One of the recurring rituals at The Star was the Celebrity Lunch.

An ambassador, a Cabinet member, a new Redskins coach -- some lion of the moment -- would be entertained for an off-the-record hour or so of conversation and food, attended by the company directors, selected members of the editorial staff and reporters whose beats included the turf of the celebrity guest.

Other leading newspapers have similar social ceremonies. But lunches at The Star had their own unique quality.

For one thing, the only liquor. served was sherry -- one small glass to a customer, dispensed by the company president. This abstemiousness was not a sign of corporate frugality; one highly placed member of the board had a problem with alcohol, so, for some 20 years, everybody went on the wagon with him.

Another unique aspect of the Star launches was the presence of Sam Kauffmann, president emeritus of the company. Sam was deaf. Totally deaf. And the function of one of those present was to write a running account of the conversation for Sam's benefit, with a loudly squeaking felt-tip pen.

One memorable luncheon was that attended by Richard Milhous Nixon, who was, at the time, president of the United States. Nixon had accepted the invitation to celebrate the 90th birthday of The Star's senior political writer, Gould Lincoln, who was still writing a weekly column.

Gould was seated next to the president. After the main course, The questioning started. Nixon -- all eyes glued on him -- was holding forth about some aspect of his presidency. The only other sound in the room was the squeaking felt tip.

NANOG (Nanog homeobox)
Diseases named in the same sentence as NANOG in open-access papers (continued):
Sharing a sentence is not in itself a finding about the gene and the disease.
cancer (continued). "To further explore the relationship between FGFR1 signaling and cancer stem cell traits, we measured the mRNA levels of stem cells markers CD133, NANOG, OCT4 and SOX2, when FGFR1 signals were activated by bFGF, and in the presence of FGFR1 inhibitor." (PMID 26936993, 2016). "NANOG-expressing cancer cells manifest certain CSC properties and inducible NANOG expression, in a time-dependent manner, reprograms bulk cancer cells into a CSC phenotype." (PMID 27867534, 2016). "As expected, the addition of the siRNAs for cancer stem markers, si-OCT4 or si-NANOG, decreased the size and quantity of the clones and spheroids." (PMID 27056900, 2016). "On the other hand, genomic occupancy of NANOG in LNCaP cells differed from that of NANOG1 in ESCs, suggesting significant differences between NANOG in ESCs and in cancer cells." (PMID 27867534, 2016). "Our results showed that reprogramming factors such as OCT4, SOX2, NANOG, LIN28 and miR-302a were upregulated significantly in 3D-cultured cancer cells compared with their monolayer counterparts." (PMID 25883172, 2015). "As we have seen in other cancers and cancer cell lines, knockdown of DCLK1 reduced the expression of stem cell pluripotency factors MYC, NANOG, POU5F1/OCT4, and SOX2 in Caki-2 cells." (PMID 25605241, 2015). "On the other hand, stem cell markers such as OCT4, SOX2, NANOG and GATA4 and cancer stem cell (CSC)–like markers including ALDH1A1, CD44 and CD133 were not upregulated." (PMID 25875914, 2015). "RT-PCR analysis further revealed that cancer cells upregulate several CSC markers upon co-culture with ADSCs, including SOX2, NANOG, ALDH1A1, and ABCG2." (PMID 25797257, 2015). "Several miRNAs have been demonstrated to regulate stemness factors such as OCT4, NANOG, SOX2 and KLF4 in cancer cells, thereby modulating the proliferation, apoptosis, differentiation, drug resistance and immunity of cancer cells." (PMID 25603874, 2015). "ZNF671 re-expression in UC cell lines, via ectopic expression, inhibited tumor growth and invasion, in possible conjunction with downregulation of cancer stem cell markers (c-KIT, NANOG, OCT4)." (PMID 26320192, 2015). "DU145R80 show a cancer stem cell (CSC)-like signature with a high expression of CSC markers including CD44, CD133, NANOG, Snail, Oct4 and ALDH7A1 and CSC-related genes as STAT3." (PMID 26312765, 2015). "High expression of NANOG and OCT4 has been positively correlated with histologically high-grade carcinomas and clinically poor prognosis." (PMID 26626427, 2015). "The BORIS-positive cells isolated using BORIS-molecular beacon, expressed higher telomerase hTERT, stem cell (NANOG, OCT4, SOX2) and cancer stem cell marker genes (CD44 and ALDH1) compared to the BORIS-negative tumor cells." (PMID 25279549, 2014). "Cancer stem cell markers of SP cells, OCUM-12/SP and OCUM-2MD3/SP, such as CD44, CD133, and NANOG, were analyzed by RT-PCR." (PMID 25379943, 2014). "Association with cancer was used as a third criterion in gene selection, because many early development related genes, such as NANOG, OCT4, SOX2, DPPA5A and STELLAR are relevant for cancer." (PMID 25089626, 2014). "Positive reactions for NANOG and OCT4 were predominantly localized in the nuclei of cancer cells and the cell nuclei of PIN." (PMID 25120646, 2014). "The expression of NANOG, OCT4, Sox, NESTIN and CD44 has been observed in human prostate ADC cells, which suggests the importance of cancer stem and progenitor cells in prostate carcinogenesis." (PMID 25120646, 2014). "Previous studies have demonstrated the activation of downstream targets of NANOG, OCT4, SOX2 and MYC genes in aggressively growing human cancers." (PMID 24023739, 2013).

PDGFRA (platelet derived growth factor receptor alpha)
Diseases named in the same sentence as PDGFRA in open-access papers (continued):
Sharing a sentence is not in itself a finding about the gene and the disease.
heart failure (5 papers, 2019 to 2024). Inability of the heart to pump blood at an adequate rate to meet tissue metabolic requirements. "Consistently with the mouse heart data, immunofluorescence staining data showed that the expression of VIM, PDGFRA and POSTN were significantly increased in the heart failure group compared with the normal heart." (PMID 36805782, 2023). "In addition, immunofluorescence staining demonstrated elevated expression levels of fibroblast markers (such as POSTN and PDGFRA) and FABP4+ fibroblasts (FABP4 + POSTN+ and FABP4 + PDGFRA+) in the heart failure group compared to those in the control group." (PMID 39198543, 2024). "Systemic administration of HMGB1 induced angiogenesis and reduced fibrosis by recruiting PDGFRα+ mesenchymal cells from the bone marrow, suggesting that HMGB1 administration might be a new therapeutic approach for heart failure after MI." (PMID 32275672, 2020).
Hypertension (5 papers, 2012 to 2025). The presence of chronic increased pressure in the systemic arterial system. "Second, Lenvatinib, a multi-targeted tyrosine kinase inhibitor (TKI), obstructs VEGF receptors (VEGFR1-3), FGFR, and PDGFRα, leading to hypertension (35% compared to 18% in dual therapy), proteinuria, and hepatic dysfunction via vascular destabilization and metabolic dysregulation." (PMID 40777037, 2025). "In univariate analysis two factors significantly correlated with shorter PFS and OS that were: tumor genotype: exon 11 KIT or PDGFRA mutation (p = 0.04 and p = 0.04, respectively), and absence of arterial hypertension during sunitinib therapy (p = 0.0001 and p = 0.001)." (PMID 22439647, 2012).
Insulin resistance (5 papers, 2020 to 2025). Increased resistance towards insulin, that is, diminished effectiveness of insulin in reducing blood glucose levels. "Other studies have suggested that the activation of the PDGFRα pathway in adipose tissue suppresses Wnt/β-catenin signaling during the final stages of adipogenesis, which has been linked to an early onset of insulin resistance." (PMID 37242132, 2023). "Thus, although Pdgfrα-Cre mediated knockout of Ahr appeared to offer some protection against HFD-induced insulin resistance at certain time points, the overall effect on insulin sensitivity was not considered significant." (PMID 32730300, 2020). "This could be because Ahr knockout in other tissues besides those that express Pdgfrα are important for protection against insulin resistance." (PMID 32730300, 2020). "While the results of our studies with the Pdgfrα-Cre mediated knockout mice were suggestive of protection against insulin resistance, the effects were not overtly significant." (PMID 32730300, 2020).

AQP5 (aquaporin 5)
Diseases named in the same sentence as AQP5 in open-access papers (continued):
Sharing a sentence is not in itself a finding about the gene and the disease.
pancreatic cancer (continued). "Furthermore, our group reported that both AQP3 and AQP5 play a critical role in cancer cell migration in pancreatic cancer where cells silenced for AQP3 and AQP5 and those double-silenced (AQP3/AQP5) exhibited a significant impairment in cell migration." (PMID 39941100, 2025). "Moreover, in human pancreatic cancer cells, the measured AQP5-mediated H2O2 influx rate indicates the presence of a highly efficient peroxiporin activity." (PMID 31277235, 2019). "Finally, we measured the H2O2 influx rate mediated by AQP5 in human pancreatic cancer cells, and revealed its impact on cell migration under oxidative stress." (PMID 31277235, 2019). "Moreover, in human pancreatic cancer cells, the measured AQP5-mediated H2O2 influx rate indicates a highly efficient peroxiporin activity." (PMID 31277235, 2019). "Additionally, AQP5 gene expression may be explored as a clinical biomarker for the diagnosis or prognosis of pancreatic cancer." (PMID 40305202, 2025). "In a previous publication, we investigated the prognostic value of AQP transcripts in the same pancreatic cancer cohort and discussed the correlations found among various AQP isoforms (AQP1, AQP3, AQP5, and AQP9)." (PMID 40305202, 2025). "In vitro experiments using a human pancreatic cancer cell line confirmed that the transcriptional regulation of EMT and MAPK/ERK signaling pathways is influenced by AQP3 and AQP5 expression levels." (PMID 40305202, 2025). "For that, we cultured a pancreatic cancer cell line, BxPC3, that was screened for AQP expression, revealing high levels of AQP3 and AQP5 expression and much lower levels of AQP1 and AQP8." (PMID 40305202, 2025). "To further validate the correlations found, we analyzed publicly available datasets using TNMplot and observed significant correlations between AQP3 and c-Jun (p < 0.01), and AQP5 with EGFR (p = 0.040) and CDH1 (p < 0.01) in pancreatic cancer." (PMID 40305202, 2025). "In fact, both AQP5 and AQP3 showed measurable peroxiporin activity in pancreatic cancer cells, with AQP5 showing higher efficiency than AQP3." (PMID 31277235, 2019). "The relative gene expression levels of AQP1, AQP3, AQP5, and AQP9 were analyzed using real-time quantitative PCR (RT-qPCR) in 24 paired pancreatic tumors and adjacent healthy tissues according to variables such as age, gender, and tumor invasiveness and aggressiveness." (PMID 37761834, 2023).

I happened to glance at Gould. His eyes were closed. His head was slumped on his chest. I could see no sign of breathing.

I was desperately mulling over the propriety of interrupting a president in mid-sentence to ask that he check the vital signs of the man seated next to him when Gould's eyes slowly opened, his head snapped up, and -- his nap completed -- he resumed a pose of proper reportorial attention.

Lyndon Johnson was another presidential invitee.He declined, but invited the editorial staff plus the leading political writers to the White House for a background session in the Cabinet room.

We arrived on time. Johnson was late. So we all took seats around the table and waited for LBJ to call the meeting to order.

Mary McGrory, The Star's outstanding political columnist, was seated in the secretary of state's place next to the president's chair.

Examining her surroundings with a reporter's eye for detail, Mary noticed four buttons on the edge of the Cabinet table immediately in front of the president's chair. These, she thought, must be THE buttons, those legendary objects that, with the push of a presidential finger, would send the missiles on their way.

She bent closer to examine the labels, expecting to see "Moscow" and "Peking," and perhaps "Havana" and "Hanoi."

The labels read "Coca-Cola," "7-up," Diet Pepsi" and "Coffee."